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25th Jan.docx

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Amanda Uliaszek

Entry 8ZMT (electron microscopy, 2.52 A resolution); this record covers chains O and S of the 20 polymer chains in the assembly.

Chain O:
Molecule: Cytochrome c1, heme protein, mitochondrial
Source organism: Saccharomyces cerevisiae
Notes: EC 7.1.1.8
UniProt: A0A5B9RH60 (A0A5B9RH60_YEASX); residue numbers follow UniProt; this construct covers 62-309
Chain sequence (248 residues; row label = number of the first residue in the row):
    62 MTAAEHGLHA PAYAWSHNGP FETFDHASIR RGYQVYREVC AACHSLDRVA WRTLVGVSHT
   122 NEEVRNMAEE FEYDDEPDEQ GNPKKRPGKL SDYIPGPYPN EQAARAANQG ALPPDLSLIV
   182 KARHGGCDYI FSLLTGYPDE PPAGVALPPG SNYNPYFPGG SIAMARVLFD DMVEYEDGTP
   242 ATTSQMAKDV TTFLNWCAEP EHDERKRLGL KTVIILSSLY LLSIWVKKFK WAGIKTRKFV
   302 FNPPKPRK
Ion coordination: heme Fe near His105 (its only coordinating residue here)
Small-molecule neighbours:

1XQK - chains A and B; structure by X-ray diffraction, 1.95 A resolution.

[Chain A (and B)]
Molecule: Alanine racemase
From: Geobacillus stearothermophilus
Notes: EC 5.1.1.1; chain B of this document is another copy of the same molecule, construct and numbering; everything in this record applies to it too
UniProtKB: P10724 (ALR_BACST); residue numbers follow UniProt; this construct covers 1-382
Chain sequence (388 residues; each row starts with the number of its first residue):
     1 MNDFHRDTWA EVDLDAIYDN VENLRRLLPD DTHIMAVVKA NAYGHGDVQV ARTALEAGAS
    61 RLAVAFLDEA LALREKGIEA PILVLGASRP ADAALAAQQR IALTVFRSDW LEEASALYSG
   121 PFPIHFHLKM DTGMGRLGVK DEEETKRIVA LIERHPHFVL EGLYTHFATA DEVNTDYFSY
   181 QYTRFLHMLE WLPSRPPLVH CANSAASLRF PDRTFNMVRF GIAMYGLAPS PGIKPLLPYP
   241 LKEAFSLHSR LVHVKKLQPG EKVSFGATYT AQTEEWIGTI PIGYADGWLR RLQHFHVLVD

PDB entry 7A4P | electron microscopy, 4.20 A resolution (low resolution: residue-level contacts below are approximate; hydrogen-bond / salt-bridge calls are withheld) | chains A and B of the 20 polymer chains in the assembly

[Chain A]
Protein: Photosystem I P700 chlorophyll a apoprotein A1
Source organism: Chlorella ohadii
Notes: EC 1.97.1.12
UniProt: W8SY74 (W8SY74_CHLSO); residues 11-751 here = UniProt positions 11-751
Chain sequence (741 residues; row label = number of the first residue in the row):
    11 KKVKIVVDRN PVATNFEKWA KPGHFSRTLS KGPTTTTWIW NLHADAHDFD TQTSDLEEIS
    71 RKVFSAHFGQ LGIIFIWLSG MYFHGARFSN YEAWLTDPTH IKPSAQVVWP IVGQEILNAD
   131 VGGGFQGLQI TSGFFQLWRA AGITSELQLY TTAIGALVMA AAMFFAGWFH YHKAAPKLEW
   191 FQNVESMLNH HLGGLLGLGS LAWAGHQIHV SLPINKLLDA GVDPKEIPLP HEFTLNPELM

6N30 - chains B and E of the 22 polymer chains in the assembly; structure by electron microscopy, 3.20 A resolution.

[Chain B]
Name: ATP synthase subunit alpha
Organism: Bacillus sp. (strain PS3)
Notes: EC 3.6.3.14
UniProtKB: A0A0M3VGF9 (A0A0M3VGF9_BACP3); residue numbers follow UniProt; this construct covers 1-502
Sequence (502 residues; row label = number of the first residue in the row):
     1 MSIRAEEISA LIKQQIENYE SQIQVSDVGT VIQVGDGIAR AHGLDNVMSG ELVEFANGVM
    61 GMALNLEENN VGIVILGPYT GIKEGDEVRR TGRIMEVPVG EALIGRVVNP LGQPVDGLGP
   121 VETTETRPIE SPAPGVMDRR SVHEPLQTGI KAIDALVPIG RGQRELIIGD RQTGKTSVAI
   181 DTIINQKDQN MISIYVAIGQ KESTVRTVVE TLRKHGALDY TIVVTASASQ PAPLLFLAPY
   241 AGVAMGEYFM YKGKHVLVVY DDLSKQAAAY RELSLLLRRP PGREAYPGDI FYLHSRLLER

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25 Jan, 2013 PSYB45 Respondent conditioning Unconditioned stimulus (US) /food/ doing yoga/ crystal meth -> unconditioned Response (UR)/ salivation/ relaxation/ respiratory + cardiac changes Neutral Stimulus (NS)/bell/ yoga studio/ dealer’s house + US/ food/ doing yoga/ crystal meth -> UR/ salivation/ cardiac changes Conditioned stimulus (CS)/bell/ yoga studio/ dealer’s house -> conditioned response (CR)/ salivation/ relaxation/ cardiac changes Important factors: Discrimination + generalization Important factors in RC:  Timing during US + NS pairing  Intensity  Latent inhibition Conditioned emotional response is an emotion response. There are direct acquisitions and indirect acquisitions. Phobic conditioning- Stimulus conditioning: 1. US -> UR 2. NS + US -> UR 3. CS -> CR Reducing CRs Some of the most efficacious therapeutic techniques for the reduction of anxiety disorders. Frequently used self-help stress reduction techniques. Counterconditioning  Relaxation (low psychological and psychological arousal)  Progressive muscle relaxation  Autogenic training  Meditation  Competing responses Chapter notes continued:  The multiple baseline across design uses separate AB designs for each of two or more different situations typically for a single individual and a specific behaviour. In this design, the participant receives a baseline phase and an intervention phase in each of two or more situations (For example, in different places or with different people present). As with the other multiple baseline designs, the baselines in all situations begin at much the same time. Once the baseline data are stable, the intervention is applied in only one of them. When the change is clear in that situation, the intervention is applied in the next situation and so on. Assuming that the behaviour only changes at any given time in the situation with the newly presented intervention, we can conclude that applying the techniques caused the change. A study used a multiple baseline across situations design to test the effects of an intervention of brief –mild punishment procedures on a young man’s stuttering.  We hinted earlier at a potential problem in using multiple baseline designs: the target behaviour may begin to change during a baseline phase before the intervention has been introduced. Similar problems can arise in other multiple baseline designs. In the multiple baseline across subjects design, changes in the target behaviour for the person receiving the intervention may lead to changes in the behaviour of other individuals who are still in baseline. And in the multiple baseline across situations design, changes in the target person’s behaviour in the situation where the intervention was introduced may lead to changes when the person is in other situations still lacking the intervention. These problems are probably not very common; but if they can be expected, other research designs should be used.  Other single subject research designs that can determine whether an intervention caused changes in behaviour divide the intervention phased into subphases in which performance criteria are changed or different treatments are alternated.  A useful approach for demonstrating that intervention techniques caused changes in a behaviour is called the changing criterion design. As the name implies, the criterion for successful performance changes over time, usually becoming more rigorous. For instance, when we start the intervention, we may require a fairly lax level of performance for receiving a reward. After the behaviour has stabilized at that level, we may raise the criterion to a higher level and when the behaviour stabilizes again, we may raise the criterion again. Is the behaviour increases or decreases in accordance with each change in the criterion, we can conclude that the reward is responsible for the behaviour changes. An example of a changing criterion design comes from a study of the effects of a token reinforcement system on exercising among 11 yr old obese and nonobese boys.  Alternating treatment designs (also called simultaneous treatment or multi element designs) examine the effects of two or more treatments each of which is conducted within the same intervention phase with the same person. Although both treatments are applied in the same phase, they are separated in time and alternated. Thus, each treatment might be applied on different days or at different times during the day throughout the intervention phase. By examining graphs of the data, we can determine if one treatment is consistently more effective than another in changing the person’s target behaviour. An example of an alternating treatment design examined the tutoring behaviours of school children after they were trained in two tutoring procedures to help classmates in spelling. The standard tutoring procedure involved having the tutor give the student reinforcers for correct spellings and provide corrective feedback when a word was misspelled. The modified tutoring procedure had the tutor use praise and other reinforcers for correct spelling and give corrective feedback as soon as a student gave an incorrect letter in a word. Professionals commonly evaluate three practical dimensions that relate to the behavioural changes the intervention produced the changed behaviour’s generalization and durability, the behaviour’s amount and importance to the person’s everyday life and functioning and the intervention’s costs versus benefits. Generalization and durability of the changes: For a behaviour change intervention to be viewed as effective and useful, the improved behaviour must generalize to the target person’s natural environment and must be durable. Thus, people who have learned how to avoid antecedents that lead to an unwanted behaviour such as smoking or drinking must continue to use these skills in their usual environment.  The amount of change an intervention produces in the target person’s problem behaviour and the importance to the changes to the person’s everyday life and functioning are critical dimensions in evaluating a program’s effectiveness. The concept of clinical significance refers to the degree to which the change in behaviour is meaningful to the target person’s life and functioning.; meaningful change is usually defined as large and bringing the behaviour into the normal range.  The second outcome of behaviour change that indicates the amount or importance of the change is its social validity, the utility and adaptiveness of the change for the target person’s everyday functioning.  Cost-benefit ratio or the extent to which the costs of providing the treatment are outweighed by the money saved in the long run. After an intervention has been completed, the professionals who supervised the project usually write a report to describe the target behaviours, intervention techniques and outcomes of the program. Often, these reports are published in professional journals; in other cases, they are kept on file in counseling offices or institutions. Chapter 13:  A functional assessment is a set of procedures by which we can identify connections between a behaviour and its antecedents and consequences. Some functional assessments are highly rigorous, detailed and complete in the way they are carried out as they are in carefully conducted research. Although the antecedents and consequences in functional assessment are usually overt, they can be covert too. Keep in mind that an antecedent is not necessarily a discreet event such as someone calling your name; it can be a situation such as the time and place or another person who is present when the target behaviour does or does not occur. A main purpose of conducting a functional assessment is to identify the consequences of the target behaviour.  Escape is a form of negative reinforcement: We may learn much behaviour because they end or postpone aversive circumstances. Escape gets us out of something we don’t want. We all learn much everyday behaviour that function to get us out of disliked situations. If you dislike a song you hear on the radio or show you see on TV, you change the channel the station or channel. When roommates or neighbours are making too much noise, you ask them to tone it down.  Attention as reinforcement/ getting attention from other people is often an effective positive reinforcer. The type of attention we get that serves as a reinforcer is usually intended to compliment us or make us feel better. The attention can include a look that says, “wow, you look great,” for example; or a statement of praise for work we’ve done; or just a hug to soothe us when we look distressed. In automatic reinforcement, the behaviour produces a reinforcer directly, such as when we massage an aching muscle to make it feel better. Automatic reinforcement can be positive or negative types:  In automatic positive reinforcement, the behaviour directly leads to a reinforcing stimulus being introduced or added. For instance, if you sketch a picture and like what it looks like, you’ve received automatic positive reinforcement for your sketching.  In automatic negative reinforcement, the behaviour directly leads to the reduction or removal of an aversive situation. Massaging a sore muscle or taking aspirin to relieve a headache are examples. In each of these situations, the reinforcement is nor provided by someone else. In fact, to conclude that reinforcement is automatic, we typically need to rule out all other sources of reinforcement, especially social sources. For instance, if the behaviour persists even the person is alone, we have evidence that the reinforcement is automatic. If receiving a tangible item for performing behaviour strengthens that behaviour, that item is a tangible reinforcer. Many of our behaviours result in access to tangible reinforcers. For example, we learned in childhood how to shop for clothing; and for the clothing we now have, we learned how to find a particular item in a dresser or closet so we can wear it. Sometimes problem behaviours produce tangible reinforcers. For instance, a child may have a tantrum behaviour he or she wants a toy and cant find or reach it. A target behaviour can be one of two types: 1) Behavioural excess – undesirable behaviour the person performs too frequently, too stronyly or for too long (examples include someone having tantrums or smoking cigarettes) 2) Behavioural deficit – desirable behaviour the person does not perform often enough, long enough, well enough or strongly enough (examples include someone not talking loudly or not exercising) The approaches for identifying antecedents and consequences are as follows: indirect methods which use questionnaires and interviews and interviews direct methods in which instances of the behaviour are carefully observed in their natural settings experimental methods/ functional analysis in which behaviour analysts manipulate antecedents and consequences to see their effects on the behaviour. Indirect methods (interviews and questionnaires): Notice that the questions ask about conditions related to the person’s performance and non performance of the target behaviour which means that they can asses antecedents and consequences for behavioural excesses and deficits. Direct methods (observation of the behaviour): When using direct methods of functional assessment, someone has the job of watching for and describing the actual target behaviour and its antecedent and consequences in its natural environment. 1) Unstructured descriptive assessment, in which observations are done without altering natural events in the environment in any way. 2) Structured descriptive assessment which involves observations in the natural environment while specific antecedent events are manipulated systematically but the behaviours consequences are allowed to happen as usual and are not altered.  A-B-C Log – a chronological record of the target behaviour’s occurrences and nonoccurrences along of the antecedents and consequences of each instances. This form has been filled out for a boy’s tantrum behaviours. When we conduct a descriptive assessment, we use an A-B-C Log to record data regarding the target behaviour. For each instance of the behaviour’s occurrence and nonoccurrences we record its day, date, time and place. The place would be specified as precisely as necessary (for example, if the behaviour tends to occur in certain rooms in the house such as bedroom or kitchen, we would use special codes for those places)  The patterns we see between the target behaviour and its antecedents and consequences in the summary record data should give us information about two important relationships. First, they should enable us to predict when the target behaviour is likely to occur or not occur, that is, the days and times, the places, and the immediate and distant conditions that are associated with the likelihood that the behaviour will or will not happen. Second, we should be able to see how different consequences relate to the behaviour. From these relationship, we should understand why the behaviour does or does not occur. A functional analysis uses methods of scientific experiments by conducting systematic environmental manipulations, i.e, introducing or altering likely antecedents or consequences to see how they affect the target behaviour. To manipulate antecedents, we could make certain requests of the person, place the individual in particular settings or give him or her access to certain objects or activities (for example, to manipulate consequences, we could vary whether positive or negative reinforcement occurs for the target behaviour. For instance, 2 common reinforcers that behaviour analysts test with behavioural excesses such as tantrums are: 1) Attention as a positive reinforcer for the problem behaviour is manipulated such as by withholding all forms of attention including soothing and reprimands whenever the behaviour occurs. 2) Escape as a negative reinforcer for the problem behaviour is manipulated such as by not allowing a break from an activity whenever the behaviour occurs. There are two reasons for doing a functional analysis: to confirm the data and hypotheses from a descriptive assessment and to clarify patterns of relationships that are not yet clear. Because functional analyses manipulate the behaviour’s antecedents and consequences, these events are not exactly the same as those that happen naturally. For this reason, these observations are called analog assessments. Functional analyses appear to produce more accurate outcomes than descriptive assessments. The factors behaviour analysts manipulate in functional analyses and the structure of the research can vary. In the case study of Jim’s body rocking, the target behaviour’s likely antecedents were manipulated but not its consequences and these manipulations were alternated across phases. Manipulating only the antecedents seems to be less successful in identifying reinforcers that maintain the behaviour than procedures that manipulate both events. Instead of alternating manipulations across phases, we can alternate them within the same phase as an alternating treatment design. Researchers used to alternating treatment approach in a functional analysis of self-injurious behaviour in nine individuals with mental retardation and showed that self-injury was controlled by different factors in different individuals. If we use direct methods and perform an unstructured descriptive assessment, we would examine the completed summary record form to see which antecedents and consequences are most strongly associated with the target behaviour’s occurrence or non-occurrence. Because summary records combine and organize the data, they are more likely than A-B-C Logs to reveal patterns like these as clearly. Carefully done, unstructured descriptive assessments proved a moderately rigorous analysis of a target behaviour functions and are very useful in designing a pr